- Copyright: 2006
- Dimensions: 6 x 9
- Page Count: 224 pages
- Hardcover ISBN: 978-0-271-02853-8
- Paperback ISBN: 978-0-271-02854-5
“In her clear and engaging book, Lisa Schwartzman argues that liberalism fails as a theory of justice because it fails to uncover and resist oppression. Drawing on the work of Catharine MacKinnon, Judith Butler, and Wendy Brown, she offers original, feminist critiques of Nussbaum, Rawls, Okin, and Dworkin. This book will be of interest to political philosophers from both liberal and feminist schools as well as legal theorists.”
“Feminists often criticize liberalism as too abstract and individualistic. Lisa Schwartzman argues, in her balanced evaluation, that the real problems are instead that liberalism has been covertly and concretely patriarchal and ignored the power structures of sexual politics. Seeking to separate what is valuable in liberalism from what is downright oppressive, she examines leading contemporary texts (Rawls, Dworkin) and their feminist critics (Jaggar) and defenders (O’Neill, Nussbaum), differentiating her critique also from postmodernists (Brown, Butler). Her original approach often evokes the response, ‘Of course!’ This is a stimulating text for a seminar or advanced undergraduate course. It deserves to be read by feminist philosophers and by scholars in women’s studies, political science, law, and sociology.”
Questions about the relevance and value of various liberal concepts are at the heart of important debates among feminist philosophers and social theorists. Although many feminists invoke concepts such as rights, equality, autonomy, and freedom in arguments for liberation, some attempt to avoid them, noting that they can also reinforce and perpetuate oppressive social structures.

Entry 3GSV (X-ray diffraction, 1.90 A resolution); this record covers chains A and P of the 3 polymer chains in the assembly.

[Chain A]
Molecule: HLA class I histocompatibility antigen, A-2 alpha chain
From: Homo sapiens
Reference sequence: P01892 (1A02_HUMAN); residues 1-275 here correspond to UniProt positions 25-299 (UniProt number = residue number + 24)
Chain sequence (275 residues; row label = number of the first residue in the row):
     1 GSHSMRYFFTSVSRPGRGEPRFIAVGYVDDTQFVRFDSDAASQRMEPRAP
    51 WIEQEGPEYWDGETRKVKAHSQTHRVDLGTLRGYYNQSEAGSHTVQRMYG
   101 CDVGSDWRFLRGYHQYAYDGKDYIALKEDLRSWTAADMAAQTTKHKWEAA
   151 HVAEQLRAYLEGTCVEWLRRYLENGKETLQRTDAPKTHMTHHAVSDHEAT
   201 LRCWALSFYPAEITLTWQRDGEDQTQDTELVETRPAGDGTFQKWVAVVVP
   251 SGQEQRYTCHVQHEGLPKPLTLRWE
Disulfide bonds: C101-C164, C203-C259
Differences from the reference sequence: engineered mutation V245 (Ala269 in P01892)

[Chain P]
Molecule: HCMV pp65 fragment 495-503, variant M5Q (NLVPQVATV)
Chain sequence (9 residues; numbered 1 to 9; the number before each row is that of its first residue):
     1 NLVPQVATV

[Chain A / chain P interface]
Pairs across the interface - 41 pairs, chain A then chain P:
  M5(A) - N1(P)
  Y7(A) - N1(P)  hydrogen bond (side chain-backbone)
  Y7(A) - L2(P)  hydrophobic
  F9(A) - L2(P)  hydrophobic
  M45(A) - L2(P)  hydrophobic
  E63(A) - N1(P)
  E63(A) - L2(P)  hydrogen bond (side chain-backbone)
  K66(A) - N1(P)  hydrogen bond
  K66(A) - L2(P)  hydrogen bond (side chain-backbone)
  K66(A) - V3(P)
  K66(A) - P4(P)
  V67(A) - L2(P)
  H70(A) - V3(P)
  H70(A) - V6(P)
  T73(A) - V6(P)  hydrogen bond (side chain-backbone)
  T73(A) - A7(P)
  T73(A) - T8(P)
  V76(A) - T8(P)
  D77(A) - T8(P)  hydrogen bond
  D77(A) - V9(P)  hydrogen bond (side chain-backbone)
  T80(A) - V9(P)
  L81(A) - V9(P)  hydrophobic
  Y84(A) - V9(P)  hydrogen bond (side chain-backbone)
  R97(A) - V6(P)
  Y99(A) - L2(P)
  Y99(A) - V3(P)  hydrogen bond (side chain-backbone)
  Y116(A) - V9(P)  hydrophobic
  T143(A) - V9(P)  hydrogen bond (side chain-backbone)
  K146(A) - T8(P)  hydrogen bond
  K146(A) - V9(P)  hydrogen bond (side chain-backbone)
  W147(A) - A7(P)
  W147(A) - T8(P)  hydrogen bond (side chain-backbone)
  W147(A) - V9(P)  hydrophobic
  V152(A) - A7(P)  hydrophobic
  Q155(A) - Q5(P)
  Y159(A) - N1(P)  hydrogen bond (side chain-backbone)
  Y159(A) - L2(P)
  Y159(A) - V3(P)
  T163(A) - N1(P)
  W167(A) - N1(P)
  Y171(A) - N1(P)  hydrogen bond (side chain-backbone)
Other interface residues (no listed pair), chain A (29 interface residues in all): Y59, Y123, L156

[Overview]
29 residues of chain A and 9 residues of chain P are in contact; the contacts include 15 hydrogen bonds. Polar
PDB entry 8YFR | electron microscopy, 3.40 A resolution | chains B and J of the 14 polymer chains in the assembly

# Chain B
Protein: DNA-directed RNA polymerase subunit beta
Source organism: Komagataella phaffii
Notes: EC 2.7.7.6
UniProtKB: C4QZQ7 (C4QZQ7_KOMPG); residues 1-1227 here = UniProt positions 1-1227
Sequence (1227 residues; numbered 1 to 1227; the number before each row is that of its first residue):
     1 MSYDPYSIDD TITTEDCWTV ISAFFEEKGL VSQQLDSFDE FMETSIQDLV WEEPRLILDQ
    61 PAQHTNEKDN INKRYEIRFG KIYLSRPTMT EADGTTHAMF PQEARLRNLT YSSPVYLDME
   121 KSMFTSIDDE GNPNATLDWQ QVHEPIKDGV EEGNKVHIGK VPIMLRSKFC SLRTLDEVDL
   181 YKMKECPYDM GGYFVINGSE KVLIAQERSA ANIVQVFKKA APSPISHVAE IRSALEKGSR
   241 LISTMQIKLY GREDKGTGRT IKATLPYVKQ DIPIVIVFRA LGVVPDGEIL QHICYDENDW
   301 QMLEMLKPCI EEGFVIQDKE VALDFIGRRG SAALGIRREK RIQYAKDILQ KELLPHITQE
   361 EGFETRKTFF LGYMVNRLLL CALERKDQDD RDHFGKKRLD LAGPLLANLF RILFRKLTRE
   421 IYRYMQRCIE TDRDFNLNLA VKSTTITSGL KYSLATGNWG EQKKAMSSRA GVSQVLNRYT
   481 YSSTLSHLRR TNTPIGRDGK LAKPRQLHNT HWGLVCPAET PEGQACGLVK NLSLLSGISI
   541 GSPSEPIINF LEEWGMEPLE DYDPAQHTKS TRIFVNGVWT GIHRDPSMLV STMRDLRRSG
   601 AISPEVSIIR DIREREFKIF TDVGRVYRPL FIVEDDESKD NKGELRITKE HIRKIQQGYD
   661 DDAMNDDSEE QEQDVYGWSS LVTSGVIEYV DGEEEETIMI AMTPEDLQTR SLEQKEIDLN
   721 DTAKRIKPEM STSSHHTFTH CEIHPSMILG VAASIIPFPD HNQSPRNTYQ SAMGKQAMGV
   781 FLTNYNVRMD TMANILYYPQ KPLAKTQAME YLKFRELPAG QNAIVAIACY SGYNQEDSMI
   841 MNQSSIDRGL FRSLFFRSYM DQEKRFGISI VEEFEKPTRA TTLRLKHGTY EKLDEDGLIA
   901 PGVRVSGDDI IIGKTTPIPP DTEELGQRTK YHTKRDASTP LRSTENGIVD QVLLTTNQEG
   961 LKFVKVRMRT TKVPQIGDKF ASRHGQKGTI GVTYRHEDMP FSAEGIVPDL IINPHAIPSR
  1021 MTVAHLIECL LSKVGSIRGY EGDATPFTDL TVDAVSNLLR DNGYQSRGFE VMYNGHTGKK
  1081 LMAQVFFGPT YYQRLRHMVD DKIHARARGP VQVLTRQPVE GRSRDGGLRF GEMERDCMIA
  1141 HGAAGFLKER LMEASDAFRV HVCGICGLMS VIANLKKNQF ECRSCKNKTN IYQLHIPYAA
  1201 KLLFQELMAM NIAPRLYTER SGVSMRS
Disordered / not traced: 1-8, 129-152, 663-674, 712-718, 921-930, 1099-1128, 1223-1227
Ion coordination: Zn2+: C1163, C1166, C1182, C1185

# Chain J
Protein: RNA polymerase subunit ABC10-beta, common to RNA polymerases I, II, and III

In Challenging Liberalism Schwartzman explores the reasons why concepts such as rights and equality can sometimes reinforce oppression. She argues that certain forms of abstraction and individualism are central to liberal methodology and that these give rise to a number of problems. Drawing on the work of feminist moral, political, and legal theorists, she constructs an approach that employs these concepts, while viewing them from within a critique of social relations of power.
Part I A Feminist Critique of Liberalism
1. Individualism, Oppression, and Liberal Rights Theory
2. Abstract Ideals and Social Inequality: Dworkin’s Equality of Resources
3. Rawlsian Abstraction and the Social Position of Women
Part II Abstraction, Ideals, and Feminist Methodologies
4. Idealization, Abstraction, and the Use of Ideals in Feminist Critique
5. Feminism as an Alternative Methodology
Part III Feminist Postmodernism: An Alternative to Liberalism?
6. Politicized Identity, Women’s Experience, and the Law
7. Speech, Authority, and Social Context
Conclusion: Toward a Feminist Approach to Political Theorizing